Viral meningitis and some forms of bacterial meningitis are contagious, although none of the bacteria that cause meningitis are as contagious as flu, for example, and are not spread by casual contact.

The risk of getting the dangerous forms of bacterial meningitis and septicaemia is very small. However, sometimes the bacteria can spread to other people who have had close or prolonged contact with a person with meningitis.

People in the same household, or anyone with direct contact with a patient's oral secretions (such as a partner) would be considered at increased risk of acquiring the infection.

Symptoms and signs of meningitis

The following symptoms of meningitis (and septicaemia) may occur in adults and older children over the age of two years

Common symptoms

  • High fever and chills
  • Severe headache
  • Stiff neck (unable to touch chin to chest)

These symptoms can develop over several hours, or they may take one to two days. Meningitis can resemble a bad case of the flu.

Other symptoms may include

  • Nausea
  • Vomiting
  • Diarrhoea
  • Discomfort looking into bright lights
  • Drowsiness
  • Pain in arms, legs and abdomen
  • Confusion or disorientation, delirium (delusions or hallucinations)
  • Reddish-purple, patchy rash which turns white if pressure is applied to the area

In newborns and infants

  • Fever with cool hands and feet
  • Feeding poorly or refusing feeds
  • Vomiting
  • High-pitched moaning cry
  • Dislike of being handled, irritable
  • Neck retraction with arching of back
  • Blank staring expression
  • Difficult to wake, lethargic, slow reactions
  • Pale blotchy complexion
  • Rash

Not everyone gets all of the above symptoms, and the classic symptoms of fever, headache, and neck stiffness may be absent or difficult to detect in infants, children and the elderly. As the disease progresses, patients of any age may have seizures, and coma may occur in severe cases.

The rash is usually a late symptom, and indicates septicaemia. It starts as tiny red or brownish blood spots, which look like pin-pricks, and develops into purple bruises or blood blisters. This rash is caused by bleeding under the skin, as a result of breakdown of the blood vessel walls.

How is meningitis diagnosed?

The doctor will review your symptoms and medical history, and examine you. Knowing whether meningitis is viral or bacterial is important because the severity of illness and treatment differ. To determine this, a sample of spinal fluid is taken by performing a spinal tap or lumbar puncture, in which a needle is inserted into the spinal canal in the lower back to withdraw a small amount of spinal fluid. This procedure is very safe. If bacterial meningitis is diagnosed, identification of the type of causative bacteria is important for selection of correct antibiotics.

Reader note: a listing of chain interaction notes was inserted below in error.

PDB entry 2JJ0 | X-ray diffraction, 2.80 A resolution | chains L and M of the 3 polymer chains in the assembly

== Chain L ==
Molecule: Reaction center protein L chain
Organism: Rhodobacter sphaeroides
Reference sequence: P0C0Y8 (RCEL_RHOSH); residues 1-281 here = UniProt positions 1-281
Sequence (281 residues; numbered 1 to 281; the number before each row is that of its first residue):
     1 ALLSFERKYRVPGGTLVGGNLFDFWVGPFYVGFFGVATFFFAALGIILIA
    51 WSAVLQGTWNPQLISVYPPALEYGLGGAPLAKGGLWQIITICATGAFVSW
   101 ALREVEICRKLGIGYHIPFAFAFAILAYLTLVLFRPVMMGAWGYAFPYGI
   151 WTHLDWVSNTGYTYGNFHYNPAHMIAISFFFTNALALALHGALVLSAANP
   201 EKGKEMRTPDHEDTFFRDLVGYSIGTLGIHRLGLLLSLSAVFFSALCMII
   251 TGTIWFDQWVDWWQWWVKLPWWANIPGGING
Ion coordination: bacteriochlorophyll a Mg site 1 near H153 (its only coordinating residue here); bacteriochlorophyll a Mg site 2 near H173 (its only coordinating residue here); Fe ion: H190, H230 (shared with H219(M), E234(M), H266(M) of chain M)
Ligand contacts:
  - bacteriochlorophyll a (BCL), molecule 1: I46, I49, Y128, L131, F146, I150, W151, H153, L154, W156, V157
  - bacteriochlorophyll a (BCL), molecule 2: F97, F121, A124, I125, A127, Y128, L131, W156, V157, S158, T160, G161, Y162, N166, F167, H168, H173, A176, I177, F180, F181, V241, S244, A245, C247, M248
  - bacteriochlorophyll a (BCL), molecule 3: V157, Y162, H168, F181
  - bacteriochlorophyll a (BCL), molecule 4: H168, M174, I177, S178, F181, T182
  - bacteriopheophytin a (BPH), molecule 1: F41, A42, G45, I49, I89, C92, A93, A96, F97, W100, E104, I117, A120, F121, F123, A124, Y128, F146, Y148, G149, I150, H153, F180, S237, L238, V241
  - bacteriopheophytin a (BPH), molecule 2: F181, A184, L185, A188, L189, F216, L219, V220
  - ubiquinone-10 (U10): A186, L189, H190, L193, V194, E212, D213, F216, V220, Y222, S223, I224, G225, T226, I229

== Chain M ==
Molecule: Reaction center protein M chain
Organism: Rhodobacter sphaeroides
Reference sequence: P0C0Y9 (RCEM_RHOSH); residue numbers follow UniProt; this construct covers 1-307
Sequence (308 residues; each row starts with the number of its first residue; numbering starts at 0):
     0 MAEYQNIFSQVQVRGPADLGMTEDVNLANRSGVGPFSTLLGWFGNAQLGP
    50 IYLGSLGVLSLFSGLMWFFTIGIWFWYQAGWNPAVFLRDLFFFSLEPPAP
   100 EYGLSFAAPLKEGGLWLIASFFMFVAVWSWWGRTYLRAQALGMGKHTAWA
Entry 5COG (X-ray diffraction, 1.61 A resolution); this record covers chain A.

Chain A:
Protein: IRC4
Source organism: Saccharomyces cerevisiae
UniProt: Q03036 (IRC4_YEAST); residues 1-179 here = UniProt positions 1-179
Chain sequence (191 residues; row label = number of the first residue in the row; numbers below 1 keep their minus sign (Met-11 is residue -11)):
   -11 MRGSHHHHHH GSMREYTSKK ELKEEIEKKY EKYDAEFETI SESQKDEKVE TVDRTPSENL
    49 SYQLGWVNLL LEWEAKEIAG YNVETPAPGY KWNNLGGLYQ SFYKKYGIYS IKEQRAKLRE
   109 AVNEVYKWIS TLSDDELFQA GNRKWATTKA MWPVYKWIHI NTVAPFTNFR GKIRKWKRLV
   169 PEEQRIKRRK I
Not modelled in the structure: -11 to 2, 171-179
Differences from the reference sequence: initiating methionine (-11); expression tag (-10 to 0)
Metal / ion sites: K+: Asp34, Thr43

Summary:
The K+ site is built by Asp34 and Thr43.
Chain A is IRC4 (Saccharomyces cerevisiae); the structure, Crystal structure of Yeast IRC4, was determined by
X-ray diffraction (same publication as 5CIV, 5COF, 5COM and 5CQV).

Other tests may also be done, including

  • Blood tests
  • CT scan or MRI scan of the brain
  • X-rays of skull, sinuses or chest

How is meningitis treated?

Urgent treatment is essential for bacterial meningitis and septicaemia. If your doctor suspects you have bacterial meningitis, he or she will hospitalise you for treatment with antibiotics, and other supportive care. You will probably receive antibiotics intravenously for at least seven to 10 days (or longer for children). These are effective, but need to be started early in the course of the disease. The sooner you are diagnosed and treated, the greater your chances of full recovery. Appropriate antibiotic treatment of most common types of bacterial meningitis should reduce the risk of death to below 15%, although risk is higher among the elderly.

Antibiotics are not helpful in cases of viral meningitis, and treatment is based on appropriate nursing care. If you have a severe case of viral meningitis, you will be admitted to hospital for tests to determine which form is making you ill, but most cases can be treated at home.

During recovery, follow the treatment plan prescribed by your doctor, drink plenty of fluids, eat nutritious foods, and get sufficient rest in a quiet, dimly lit room. Ask your doctor which pain reliever for headache and discomfort is best for you. Acetaminophen or ibuprofen for headache and body ache is often prescribed. (Anyone under age 21 who has a possible viral infection should not take aspirin because of the risk of Reye's syndrome.)

What is the outcome of meningitis?

If bacterial meningitis is treated immediately, chances of recovery are good. The majority of people who contract bacterial meningitis and develop meningococcal septicaemia make a full recovery. However, in some cases, and even with appropriate treatment, after-effects, disability and death can occur. Bacterial meningitis is fatal in one in 10 cases and one in seven survivors is left with a serious disability, such as deafness or brain injury. Fatality rates for septicaemia are even higher - about 20 per cent.